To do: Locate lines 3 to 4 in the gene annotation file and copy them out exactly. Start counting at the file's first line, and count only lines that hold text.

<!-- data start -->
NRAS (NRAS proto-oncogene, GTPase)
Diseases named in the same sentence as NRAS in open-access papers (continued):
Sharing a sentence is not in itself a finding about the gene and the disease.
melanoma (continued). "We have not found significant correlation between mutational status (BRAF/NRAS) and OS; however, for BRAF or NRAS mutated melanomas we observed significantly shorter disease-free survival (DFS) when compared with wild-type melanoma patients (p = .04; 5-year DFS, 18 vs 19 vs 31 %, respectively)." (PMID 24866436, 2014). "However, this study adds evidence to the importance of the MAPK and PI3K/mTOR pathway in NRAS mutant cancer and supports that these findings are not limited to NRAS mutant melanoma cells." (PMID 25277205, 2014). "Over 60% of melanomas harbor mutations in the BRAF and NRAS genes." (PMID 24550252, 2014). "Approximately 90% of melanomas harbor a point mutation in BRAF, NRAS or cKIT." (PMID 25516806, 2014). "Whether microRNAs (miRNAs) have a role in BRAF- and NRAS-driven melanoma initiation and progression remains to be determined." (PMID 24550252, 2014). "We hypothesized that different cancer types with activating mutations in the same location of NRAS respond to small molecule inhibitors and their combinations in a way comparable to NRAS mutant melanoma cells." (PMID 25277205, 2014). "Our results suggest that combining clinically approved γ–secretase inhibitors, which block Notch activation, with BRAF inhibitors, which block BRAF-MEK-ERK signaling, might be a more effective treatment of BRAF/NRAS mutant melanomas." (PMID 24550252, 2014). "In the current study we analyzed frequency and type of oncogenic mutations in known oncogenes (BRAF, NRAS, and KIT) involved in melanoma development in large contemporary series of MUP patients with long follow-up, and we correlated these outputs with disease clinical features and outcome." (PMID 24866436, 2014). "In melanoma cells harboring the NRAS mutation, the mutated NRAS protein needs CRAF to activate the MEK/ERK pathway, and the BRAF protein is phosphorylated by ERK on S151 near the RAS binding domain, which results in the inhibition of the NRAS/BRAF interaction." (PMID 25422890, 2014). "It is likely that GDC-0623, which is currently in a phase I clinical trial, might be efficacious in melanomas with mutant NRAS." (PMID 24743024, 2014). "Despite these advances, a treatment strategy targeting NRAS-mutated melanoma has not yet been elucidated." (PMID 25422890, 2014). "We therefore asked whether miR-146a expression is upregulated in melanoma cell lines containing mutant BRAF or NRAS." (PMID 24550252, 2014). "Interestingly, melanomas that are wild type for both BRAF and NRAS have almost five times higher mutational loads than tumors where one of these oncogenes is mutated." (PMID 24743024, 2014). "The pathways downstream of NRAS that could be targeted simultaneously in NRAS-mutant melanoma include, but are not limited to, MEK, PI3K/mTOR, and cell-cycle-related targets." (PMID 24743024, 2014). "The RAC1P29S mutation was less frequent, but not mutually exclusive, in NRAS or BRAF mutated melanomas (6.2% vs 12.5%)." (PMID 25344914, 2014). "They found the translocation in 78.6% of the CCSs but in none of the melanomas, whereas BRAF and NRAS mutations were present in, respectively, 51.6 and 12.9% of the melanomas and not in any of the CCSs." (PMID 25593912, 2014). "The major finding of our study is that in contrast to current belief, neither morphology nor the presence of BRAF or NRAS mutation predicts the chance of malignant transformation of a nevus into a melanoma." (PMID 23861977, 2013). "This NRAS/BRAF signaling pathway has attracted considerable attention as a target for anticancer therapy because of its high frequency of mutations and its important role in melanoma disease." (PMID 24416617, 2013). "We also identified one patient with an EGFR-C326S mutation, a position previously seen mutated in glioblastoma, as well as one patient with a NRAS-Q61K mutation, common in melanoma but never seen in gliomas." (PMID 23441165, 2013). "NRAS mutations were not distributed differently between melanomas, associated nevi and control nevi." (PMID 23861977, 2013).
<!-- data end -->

Sharing a sentence is not in itself a finding about the gene and the disease.
melanoma (continued). "We have not found significant correlation between mutational status (BRAF/NRAS) and OS; however, for BRAF or NRAS mutated melanomas we observed significantly shorter disease-free survival (DFS) when compared with wild-type melanoma patients (p = .04; 5-year DFS, 18 vs 19 vs 31 %, respectively)." (PMID 24866436, 2014). "However, this study adds evidence to the importance of the MAPK and PI3K/mTOR pathway in NRAS mutant cancer and supports that these findings are not limited to NRAS mutant melanoma cells." (PMID 25277205, 2014). "Over 60% of melanomas harbor mutations in the BRAF and NRAS genes." (PMID 24550252, 2014). "Approximately 90% of melanomas harbor a point mutation in BRAF, NRAS or cKIT." (PMID 25516806, 2014). "Whether microRNAs (miRNAs) have a role in BRAF- and NRAS-driven melanoma initiation and progression remains to be determined." (PMID 24550252, 2014). "We hypothesized that different cancer types with activating mutations in the same location of NRAS respond to small molecule inhibitors and their combinations in a way comparable to NRAS mutant melanoma cells." (PMID 25277205, 2014). "Our results suggest that combining clinically approved γ–secretase inhibitors, which block Notch activation, with BRAF inhibitors, which block BRAF-MEK-ERK signaling, might be a more effective treatment of BRAF/NRAS mutant melanomas." (PMID 24550252, 2014). "In the current study we analyzed frequency and type of oncogenic mutations in known oncogenes (BRAF, NRAS, and KIT) involved in melanoma development in large contemporary series of MUP patients with long follow-up, and we correlated these outputs with disease clinical features and outcome." (PMID 24866436, 2014). "In melanoma cells harboring the NRAS mutation, the mutated NRAS protein needs CRAF to activate the MEK/ERK pathway, and the BRAF protein is phosphorylated by ERK on S151 near the RAS binding domain, which results in the inhibition of the NRAS/BRAF interaction." (PMID 25422890, 2014). "It is likely that GDC-0623, which is currently in a phase I clinical trial, might be efficacious in melanomas with mutant NRAS." (PMID 24743024, 2014). "Despite these advances, a treatment strategy targeting NRAS-mutated melanoma has not yet been elucidated." (PMID 25422890, 2014). "We therefore asked whether miR-146a expression is upregulated in melanoma cell lines containing mutant BRAF or NRAS." (PMID 24550252, 2014). "Interestingly, melanomas that are wild type for both BRAF and NRAS have almost five times higher mutational loads than tumors where one of these oncogenes is mutated." (PMID 24743024, 2014). "The pathways downstream of NRAS that could be targeted simultaneously in NRAS-mutant melanoma include, but are not limited to, MEK, PI3K/mTOR, and cell-cycle-related targets." (PMID 24743024, 2014). "The RAC1P29S mutation was less frequent, but not mutually exclusive, in NRAS or BRAF mutated melanomas (6.2% vs 12.5%)." (PMID 25344914, 2014). "They found the translocation in 78.6% of the CCSs but in none of the melanomas, whereas BRAF and NRAS mutations were present in, respectively, 51.6 and 12.9% of the melanomas and not in any of the CCSs." (PMID 25593912, 2014). "The major finding of our study is that in contrast to current belief, neither morphology nor the presence of BRAF or NRAS mutation predicts the chance of malignant transformation of a nevus into a melanoma." (PMID 23861977, 2013). "This NRAS/BRAF signaling pathway has attracted considerable attention as a target for anticancer therapy because of its high frequency of mutations and its important role in melanoma disease." (PMID 24416617, 2013). "We also identified one patient with an EGFR-C326S mutation, a position previously seen mutated in glioblastoma, as well as one patient with a NRAS-Q61K mutation, common in melanoma but never seen in gliomas." (PMID 23441165, 2013). "NRAS mutations were not distributed differently between melanomas, associated nevi and control nevi." (PMID 23861977, 2013).